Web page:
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Jay Greene has played many roles in American education, most of them useful, but as far as I can recall this is the first time he has sought to inhabit, interpret, and report on other people's fantasy lives. Is this not akin to porn? Faux Freudianism? Total fantasizing on his own part? Joining Rick Perry in hearing the voice of the Almighty?
In any case, while he is surely correct that there are some political tatters on the fringe of the Common Core standards effort, he could not be more wrong about my fantasies. Never in a million years have I sought or yearned to or connived or fantasized about taking charge of those standards. I'd far rather play with my grandchildren.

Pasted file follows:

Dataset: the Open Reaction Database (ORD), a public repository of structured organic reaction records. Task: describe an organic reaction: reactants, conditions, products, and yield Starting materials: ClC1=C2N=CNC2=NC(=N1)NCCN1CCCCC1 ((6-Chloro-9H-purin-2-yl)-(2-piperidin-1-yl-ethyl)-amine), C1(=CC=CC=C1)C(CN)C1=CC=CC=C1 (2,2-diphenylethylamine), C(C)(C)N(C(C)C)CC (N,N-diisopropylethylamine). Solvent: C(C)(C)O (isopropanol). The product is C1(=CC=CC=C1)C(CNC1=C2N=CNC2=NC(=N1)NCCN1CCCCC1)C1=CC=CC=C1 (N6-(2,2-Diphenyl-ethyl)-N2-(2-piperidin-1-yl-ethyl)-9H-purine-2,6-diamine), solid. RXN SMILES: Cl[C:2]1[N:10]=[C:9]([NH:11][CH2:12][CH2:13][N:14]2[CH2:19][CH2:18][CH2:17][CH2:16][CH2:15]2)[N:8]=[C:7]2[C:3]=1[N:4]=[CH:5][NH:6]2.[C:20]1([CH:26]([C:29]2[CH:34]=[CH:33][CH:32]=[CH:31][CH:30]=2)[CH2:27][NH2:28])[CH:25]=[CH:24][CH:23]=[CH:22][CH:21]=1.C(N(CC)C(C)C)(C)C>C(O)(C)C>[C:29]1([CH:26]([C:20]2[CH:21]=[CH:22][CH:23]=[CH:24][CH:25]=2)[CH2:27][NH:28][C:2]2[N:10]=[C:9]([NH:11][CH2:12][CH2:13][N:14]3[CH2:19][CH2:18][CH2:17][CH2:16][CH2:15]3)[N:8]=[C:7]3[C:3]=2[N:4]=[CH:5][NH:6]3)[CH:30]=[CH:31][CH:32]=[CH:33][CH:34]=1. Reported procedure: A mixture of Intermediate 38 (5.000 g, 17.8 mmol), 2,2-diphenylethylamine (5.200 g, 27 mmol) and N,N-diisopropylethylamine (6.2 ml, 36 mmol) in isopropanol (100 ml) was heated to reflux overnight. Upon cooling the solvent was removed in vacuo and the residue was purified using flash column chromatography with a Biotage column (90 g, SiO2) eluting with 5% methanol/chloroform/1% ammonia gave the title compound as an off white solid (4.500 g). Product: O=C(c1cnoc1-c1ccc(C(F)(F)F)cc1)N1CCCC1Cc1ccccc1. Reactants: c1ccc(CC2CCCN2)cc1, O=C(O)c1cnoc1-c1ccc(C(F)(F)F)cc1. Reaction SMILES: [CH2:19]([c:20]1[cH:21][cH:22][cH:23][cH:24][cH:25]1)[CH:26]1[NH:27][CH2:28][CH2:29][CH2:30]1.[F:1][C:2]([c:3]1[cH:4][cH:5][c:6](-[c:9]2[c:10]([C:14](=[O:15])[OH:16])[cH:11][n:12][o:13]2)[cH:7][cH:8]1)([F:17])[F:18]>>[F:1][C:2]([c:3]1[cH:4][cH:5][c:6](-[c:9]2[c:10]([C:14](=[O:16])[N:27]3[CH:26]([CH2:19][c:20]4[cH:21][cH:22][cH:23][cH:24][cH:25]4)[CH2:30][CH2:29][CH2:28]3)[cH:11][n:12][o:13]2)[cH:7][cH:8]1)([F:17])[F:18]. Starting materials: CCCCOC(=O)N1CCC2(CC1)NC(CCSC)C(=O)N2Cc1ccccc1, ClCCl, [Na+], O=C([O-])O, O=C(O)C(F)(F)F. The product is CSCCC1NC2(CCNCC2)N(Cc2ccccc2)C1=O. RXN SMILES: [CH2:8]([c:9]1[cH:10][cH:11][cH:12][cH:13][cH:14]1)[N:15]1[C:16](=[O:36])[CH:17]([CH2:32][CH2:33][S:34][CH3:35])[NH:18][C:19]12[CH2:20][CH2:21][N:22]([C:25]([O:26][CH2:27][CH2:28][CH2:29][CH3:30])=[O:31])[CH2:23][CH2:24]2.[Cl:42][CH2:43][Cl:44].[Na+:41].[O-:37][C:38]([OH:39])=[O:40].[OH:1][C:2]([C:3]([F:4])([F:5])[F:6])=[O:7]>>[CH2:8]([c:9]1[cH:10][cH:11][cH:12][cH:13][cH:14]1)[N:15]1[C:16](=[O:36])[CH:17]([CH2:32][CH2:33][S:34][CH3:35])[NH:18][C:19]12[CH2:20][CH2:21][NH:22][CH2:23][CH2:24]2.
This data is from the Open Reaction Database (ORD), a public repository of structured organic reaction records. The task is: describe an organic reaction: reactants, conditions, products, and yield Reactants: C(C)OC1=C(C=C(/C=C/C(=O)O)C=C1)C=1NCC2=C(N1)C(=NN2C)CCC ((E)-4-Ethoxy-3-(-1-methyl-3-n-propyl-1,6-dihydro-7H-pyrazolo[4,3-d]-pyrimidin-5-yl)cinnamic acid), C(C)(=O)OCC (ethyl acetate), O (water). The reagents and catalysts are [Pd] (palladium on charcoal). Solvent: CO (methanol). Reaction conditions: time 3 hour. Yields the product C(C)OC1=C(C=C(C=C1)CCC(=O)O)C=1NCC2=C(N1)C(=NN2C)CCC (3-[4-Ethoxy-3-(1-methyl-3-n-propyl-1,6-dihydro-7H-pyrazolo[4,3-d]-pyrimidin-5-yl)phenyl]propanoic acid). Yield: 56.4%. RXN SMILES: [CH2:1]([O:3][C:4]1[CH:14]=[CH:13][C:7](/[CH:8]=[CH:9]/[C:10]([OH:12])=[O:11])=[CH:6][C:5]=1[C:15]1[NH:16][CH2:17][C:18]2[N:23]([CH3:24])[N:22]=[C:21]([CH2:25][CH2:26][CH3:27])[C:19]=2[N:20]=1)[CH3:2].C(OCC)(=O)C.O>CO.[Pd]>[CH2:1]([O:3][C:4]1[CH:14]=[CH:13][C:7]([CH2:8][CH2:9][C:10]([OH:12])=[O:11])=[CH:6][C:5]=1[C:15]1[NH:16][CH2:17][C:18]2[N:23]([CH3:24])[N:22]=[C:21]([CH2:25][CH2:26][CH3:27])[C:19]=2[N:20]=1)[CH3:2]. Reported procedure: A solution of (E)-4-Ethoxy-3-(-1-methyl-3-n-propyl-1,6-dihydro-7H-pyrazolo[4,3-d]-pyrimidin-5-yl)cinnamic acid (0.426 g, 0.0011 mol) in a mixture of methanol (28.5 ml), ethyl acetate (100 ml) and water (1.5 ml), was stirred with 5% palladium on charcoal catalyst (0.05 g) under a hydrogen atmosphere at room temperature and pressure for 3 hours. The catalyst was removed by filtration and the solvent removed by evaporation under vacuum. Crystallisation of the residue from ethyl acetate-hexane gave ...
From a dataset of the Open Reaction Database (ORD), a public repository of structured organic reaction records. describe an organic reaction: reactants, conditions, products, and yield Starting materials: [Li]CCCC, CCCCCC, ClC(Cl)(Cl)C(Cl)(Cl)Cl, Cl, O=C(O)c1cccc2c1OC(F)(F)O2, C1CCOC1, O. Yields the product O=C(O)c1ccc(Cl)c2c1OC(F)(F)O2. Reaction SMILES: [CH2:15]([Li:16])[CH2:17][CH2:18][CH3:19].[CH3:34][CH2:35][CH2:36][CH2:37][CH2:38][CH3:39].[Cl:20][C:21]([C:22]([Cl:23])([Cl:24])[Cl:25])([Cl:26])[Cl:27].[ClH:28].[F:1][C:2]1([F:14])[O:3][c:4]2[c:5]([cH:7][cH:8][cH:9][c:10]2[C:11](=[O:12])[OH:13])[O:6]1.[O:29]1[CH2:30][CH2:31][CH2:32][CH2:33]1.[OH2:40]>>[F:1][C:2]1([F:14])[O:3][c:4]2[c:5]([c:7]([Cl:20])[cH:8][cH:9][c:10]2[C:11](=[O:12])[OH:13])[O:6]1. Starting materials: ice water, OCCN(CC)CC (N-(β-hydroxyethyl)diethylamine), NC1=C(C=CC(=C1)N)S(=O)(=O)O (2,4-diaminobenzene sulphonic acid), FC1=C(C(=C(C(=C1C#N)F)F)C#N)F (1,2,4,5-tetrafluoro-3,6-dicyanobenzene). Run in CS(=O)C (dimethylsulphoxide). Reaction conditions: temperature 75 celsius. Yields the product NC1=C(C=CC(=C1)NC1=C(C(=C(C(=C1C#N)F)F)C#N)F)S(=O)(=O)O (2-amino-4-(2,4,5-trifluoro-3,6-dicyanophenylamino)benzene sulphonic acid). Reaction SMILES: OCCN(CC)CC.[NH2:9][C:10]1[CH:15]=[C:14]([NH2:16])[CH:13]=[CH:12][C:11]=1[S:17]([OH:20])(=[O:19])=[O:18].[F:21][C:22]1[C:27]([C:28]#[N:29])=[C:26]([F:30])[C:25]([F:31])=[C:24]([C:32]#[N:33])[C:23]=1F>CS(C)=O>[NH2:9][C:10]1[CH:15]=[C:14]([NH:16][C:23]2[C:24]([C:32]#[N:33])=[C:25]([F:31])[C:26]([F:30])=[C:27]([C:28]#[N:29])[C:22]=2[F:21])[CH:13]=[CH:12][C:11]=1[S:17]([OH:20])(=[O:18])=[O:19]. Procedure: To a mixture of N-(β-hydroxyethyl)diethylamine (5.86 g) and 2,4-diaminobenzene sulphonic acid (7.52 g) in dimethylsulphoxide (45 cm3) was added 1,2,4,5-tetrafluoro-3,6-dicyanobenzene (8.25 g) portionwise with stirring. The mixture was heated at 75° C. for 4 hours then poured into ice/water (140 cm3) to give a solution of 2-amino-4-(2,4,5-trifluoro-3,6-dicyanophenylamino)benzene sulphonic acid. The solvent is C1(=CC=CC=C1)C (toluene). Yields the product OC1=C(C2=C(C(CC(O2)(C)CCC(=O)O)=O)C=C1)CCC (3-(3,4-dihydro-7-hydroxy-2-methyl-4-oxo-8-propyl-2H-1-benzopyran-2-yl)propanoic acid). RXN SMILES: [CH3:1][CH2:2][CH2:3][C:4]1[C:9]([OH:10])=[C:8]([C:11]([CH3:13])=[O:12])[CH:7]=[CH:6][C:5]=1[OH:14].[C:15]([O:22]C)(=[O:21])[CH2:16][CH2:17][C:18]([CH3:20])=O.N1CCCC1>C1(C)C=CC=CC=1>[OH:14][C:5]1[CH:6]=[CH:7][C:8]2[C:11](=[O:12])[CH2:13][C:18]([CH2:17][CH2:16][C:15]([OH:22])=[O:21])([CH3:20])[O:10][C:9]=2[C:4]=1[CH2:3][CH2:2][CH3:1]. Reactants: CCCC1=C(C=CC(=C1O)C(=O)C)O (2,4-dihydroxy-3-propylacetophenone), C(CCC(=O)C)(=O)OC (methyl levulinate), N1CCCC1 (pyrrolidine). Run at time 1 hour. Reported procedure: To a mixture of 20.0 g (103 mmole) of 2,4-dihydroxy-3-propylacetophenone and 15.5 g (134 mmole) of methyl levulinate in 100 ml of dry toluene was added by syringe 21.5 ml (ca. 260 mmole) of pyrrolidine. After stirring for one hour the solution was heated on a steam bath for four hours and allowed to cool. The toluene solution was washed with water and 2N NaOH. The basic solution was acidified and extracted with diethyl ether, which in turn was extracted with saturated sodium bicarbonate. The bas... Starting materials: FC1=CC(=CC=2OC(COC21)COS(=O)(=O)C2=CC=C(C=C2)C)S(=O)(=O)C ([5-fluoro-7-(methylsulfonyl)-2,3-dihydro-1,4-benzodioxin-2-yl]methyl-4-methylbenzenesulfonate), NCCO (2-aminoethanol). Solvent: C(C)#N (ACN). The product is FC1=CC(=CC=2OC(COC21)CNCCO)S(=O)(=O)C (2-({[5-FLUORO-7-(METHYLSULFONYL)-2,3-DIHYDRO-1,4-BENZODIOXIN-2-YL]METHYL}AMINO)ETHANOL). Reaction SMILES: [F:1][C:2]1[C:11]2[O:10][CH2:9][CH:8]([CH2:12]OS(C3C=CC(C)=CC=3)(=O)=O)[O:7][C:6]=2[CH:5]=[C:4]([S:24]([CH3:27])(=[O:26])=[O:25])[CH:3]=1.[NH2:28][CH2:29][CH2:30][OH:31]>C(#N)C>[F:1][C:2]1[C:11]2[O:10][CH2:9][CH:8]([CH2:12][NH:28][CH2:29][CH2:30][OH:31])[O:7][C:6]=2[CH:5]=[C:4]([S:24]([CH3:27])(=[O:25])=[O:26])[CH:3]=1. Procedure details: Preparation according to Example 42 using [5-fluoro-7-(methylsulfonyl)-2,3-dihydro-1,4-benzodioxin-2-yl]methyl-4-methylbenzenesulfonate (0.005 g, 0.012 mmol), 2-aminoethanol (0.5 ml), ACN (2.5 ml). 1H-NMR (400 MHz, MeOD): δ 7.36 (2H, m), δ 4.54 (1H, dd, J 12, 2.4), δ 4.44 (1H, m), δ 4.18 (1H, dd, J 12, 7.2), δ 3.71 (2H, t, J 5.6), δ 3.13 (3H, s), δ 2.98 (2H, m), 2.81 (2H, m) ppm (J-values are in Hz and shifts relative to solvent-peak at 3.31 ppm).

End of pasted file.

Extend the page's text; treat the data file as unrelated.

He might have done the real world some real good if he had focused on the important fact that until we know what the forthcoming Common Core assessments actually look like, how much they will cost to operationalize, how many states will stick with them, and where the cut scores on them will be set, we won't really know whether we have a version of "national standards" (Jay's phrase, not mine) that is worth applauding. So far only the first act of this drama has been played.
?Chester E. Finn, Jr.